That fully explains your stance, which is not, generally, that of main-line Anglicans. However, you do have some fellow thinkers; in N.Z.F.O.C.A., as well as in the 'Shadow Synod' movement in the Mother Church of England. However, in the words of the good old eucharistic hymn:

"Types and Shadows have their ending, for the newer rite is here."

Glen Young said...


Do you mean the A.C.C. which commissioned Presiding Bishop,Katharine Jefferts Schori (TEC) onto the Anglican Communion Standing Committee during the closing Eucharist at Auckland in Nov,2012???

Lets have a look at a couple of statements she has made. In an interview with the Arkansas Democrat Gazette,on the question that no one comes to the Father, but by the Son. KJS:"Again in its narrow construction it tends to eliminate other possibilities. In its broader construction,yes human beings come to relationship with God largely through their experience of holiness in other human beings.Through seeing God at work in other people's lives.In that sense,yes,I will affirm that statement.But not in the narrow sense,that people can only come to relationship with God through consciously believing in Jesus".Jan 7/2007.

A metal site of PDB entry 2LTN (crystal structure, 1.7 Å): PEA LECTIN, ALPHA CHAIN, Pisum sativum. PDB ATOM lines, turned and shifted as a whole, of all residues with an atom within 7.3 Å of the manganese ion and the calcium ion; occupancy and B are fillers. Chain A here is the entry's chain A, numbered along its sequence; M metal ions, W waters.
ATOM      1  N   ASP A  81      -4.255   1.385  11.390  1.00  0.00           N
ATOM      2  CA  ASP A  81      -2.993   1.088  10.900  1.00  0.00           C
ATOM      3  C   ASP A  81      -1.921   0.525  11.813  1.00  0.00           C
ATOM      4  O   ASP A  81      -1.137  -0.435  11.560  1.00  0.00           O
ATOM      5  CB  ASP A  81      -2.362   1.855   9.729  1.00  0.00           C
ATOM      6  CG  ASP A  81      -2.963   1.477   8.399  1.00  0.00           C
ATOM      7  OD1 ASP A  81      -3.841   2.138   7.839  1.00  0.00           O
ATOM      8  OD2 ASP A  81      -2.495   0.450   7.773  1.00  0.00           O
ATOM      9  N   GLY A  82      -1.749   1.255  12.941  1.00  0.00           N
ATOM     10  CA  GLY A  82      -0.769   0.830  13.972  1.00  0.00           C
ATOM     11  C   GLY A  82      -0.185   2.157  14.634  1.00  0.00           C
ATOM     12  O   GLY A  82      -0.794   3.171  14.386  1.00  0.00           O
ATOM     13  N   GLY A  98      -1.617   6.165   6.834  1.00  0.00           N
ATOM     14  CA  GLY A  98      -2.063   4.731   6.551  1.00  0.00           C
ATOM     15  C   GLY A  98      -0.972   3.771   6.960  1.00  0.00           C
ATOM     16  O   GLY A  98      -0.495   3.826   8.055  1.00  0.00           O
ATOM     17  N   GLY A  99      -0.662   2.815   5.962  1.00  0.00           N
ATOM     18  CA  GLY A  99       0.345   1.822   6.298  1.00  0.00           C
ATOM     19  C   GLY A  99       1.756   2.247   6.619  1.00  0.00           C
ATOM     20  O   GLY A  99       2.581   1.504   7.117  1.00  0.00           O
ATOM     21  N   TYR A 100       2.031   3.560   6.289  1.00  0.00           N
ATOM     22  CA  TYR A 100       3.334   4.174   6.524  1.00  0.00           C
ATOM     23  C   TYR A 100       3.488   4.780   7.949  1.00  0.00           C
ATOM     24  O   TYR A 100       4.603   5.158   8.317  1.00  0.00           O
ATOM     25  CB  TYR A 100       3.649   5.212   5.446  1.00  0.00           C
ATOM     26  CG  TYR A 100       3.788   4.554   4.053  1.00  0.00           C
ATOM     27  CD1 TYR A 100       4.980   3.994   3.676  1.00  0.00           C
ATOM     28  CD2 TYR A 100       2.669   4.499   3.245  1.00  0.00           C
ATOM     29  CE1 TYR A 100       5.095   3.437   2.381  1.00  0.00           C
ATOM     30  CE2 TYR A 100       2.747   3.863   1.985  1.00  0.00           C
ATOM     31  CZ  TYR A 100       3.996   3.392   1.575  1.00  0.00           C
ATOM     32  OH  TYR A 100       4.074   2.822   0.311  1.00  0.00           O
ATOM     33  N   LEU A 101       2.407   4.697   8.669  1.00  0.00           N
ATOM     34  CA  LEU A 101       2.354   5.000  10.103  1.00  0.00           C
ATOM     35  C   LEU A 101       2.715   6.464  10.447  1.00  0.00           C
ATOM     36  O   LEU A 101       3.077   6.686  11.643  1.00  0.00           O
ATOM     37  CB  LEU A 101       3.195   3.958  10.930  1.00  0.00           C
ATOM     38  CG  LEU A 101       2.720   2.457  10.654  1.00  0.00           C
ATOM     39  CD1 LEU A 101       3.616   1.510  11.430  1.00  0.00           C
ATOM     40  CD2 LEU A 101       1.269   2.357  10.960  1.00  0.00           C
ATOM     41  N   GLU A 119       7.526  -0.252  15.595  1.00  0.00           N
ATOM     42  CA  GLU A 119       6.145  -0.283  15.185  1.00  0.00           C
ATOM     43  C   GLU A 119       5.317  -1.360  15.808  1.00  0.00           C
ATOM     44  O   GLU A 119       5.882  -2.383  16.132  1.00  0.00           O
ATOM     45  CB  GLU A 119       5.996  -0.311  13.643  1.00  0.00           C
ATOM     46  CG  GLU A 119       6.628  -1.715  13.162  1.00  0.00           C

"The overarching connection in all these crises has to do with the great Western heresy-that we can be saved as individuals,that any of us alone can be in right relationship with God.It's caricatured in some quarters by insisting that salvation depends upon reciting specific formula about Jesus.That individualist focus is a form of idolatry, for it puts me and my words in a place only God can occupy,at the center of existence,as the ground of all being".KJS. General Convention Opening Address,July 7/2009.

Is this what the SPIRIT is saying to the Church////